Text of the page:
We saw decades’ worth of publications where scientists argued that the VOF didn’t exist. The most aggressive argument came in 1891, and it was based on the fact that it didn’t exist in a calf embryo! How is that logical? But it didn’t matter: Atlases afterward repeated this argument against Wernicke’s finding, which perpetuated doubt in the VOF’s existence.
Then we found a 1909 journal article with beautiful images of the VOF from dissections of dead human brains. It was so consistent with our images of living human brains. The author laid out a how-to list to find the VOF, and it became clear why others missed it: It is about half an inch from the surface of the brain. If you were rough with the brain during dissection, you could actually rip the VOF right off and never see it.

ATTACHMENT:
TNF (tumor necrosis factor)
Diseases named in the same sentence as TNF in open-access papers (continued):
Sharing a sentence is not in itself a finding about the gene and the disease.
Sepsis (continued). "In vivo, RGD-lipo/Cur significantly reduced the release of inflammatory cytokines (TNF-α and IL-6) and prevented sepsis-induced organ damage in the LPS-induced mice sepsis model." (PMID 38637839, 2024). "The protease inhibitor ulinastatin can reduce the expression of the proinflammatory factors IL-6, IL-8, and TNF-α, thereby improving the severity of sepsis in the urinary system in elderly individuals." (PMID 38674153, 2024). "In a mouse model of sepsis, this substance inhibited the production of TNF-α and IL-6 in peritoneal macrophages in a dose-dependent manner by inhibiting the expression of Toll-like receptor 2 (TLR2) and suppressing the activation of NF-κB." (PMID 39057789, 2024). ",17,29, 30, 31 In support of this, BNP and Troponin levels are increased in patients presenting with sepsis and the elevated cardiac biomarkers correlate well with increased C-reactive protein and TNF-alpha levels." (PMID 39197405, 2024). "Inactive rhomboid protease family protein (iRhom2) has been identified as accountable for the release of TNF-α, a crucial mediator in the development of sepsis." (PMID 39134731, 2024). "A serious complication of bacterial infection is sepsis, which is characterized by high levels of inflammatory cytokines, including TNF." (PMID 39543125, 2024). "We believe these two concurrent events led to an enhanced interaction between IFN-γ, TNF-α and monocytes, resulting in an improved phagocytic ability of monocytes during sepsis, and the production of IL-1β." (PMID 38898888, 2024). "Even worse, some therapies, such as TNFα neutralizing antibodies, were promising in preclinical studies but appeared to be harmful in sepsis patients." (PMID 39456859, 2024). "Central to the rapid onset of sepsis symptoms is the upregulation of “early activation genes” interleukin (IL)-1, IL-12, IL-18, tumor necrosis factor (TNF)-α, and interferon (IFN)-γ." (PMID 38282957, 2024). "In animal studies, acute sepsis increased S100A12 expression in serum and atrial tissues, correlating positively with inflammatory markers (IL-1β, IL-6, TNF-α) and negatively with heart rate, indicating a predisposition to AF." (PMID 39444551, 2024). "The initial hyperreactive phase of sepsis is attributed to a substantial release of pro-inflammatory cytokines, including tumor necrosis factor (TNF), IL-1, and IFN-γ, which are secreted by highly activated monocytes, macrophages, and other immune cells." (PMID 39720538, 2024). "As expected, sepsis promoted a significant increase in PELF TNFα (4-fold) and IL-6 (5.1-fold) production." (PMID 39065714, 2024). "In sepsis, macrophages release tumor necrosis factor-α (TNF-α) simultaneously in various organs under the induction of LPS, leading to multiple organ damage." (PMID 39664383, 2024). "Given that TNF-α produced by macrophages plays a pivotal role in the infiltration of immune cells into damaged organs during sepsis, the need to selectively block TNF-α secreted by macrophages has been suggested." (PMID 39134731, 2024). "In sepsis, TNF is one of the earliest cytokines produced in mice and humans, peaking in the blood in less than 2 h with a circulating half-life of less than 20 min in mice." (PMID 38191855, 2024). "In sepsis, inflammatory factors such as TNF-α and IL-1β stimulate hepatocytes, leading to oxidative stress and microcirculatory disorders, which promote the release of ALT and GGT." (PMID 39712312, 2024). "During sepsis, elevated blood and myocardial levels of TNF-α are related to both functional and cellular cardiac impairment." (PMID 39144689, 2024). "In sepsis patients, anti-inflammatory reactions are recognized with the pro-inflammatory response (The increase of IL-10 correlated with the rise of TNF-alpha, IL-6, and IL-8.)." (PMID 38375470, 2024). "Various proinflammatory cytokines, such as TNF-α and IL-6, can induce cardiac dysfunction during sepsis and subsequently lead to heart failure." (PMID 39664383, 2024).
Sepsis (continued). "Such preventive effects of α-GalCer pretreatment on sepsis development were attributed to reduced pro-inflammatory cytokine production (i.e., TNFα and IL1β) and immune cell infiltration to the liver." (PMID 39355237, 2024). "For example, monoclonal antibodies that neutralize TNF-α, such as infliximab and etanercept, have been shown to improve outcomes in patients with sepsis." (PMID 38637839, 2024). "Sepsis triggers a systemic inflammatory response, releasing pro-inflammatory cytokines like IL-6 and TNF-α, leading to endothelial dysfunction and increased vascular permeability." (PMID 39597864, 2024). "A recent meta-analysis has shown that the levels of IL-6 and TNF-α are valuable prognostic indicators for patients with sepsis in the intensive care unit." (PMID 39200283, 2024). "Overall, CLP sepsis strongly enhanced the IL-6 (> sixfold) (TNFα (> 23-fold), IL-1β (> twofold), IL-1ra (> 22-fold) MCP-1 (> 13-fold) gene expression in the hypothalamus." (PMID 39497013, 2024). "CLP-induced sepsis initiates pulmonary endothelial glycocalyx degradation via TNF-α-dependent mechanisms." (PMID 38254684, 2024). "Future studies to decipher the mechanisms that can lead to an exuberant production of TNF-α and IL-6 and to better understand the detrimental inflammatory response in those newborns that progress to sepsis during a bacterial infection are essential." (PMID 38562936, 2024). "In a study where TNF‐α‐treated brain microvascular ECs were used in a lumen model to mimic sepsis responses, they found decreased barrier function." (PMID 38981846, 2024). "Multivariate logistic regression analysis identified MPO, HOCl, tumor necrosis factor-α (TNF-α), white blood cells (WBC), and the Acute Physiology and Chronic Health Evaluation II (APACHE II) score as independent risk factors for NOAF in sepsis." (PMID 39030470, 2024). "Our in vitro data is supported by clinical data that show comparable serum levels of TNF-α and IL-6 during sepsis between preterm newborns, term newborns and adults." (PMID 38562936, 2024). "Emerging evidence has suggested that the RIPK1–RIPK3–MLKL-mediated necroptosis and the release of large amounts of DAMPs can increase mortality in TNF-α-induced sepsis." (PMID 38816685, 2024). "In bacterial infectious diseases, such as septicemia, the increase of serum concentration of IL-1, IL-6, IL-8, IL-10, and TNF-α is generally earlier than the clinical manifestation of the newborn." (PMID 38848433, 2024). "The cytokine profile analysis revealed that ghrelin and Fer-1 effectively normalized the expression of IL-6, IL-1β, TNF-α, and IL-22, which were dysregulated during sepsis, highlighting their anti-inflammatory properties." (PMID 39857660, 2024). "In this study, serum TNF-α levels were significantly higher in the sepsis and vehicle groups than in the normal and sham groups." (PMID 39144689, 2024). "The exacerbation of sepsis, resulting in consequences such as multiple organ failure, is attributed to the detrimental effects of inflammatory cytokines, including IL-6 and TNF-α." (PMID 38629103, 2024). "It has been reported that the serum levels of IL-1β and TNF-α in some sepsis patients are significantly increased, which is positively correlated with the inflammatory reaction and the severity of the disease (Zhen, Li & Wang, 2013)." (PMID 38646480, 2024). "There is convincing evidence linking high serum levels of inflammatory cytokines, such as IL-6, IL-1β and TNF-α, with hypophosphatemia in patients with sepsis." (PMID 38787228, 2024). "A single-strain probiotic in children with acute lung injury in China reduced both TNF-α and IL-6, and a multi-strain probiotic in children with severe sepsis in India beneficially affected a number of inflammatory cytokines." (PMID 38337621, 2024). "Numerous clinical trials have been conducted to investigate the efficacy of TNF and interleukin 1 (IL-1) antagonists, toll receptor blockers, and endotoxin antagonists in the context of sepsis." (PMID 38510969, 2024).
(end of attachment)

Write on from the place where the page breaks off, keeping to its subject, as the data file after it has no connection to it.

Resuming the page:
To make matters worse, there was a movement in the late 1890s and early 1900s to reduce the amount of anatomical names from 35,000 to 4,500. So thousands of anatomical structures were just written out of these atlases — and of history.
I can’t give you a number as to how many structures have been forgotten or overlooked, but this isn’t the only one. Our whole paper is about trying to evolve from what could be called poetic descriptions of anatomy to more computational approaches so that we can prevent this sort of thing. We built an algorithm to automatically identify the VOF from brain scans, and it works. People who downloaded it can see the VOF in every single brain! It’s really nice when that happens.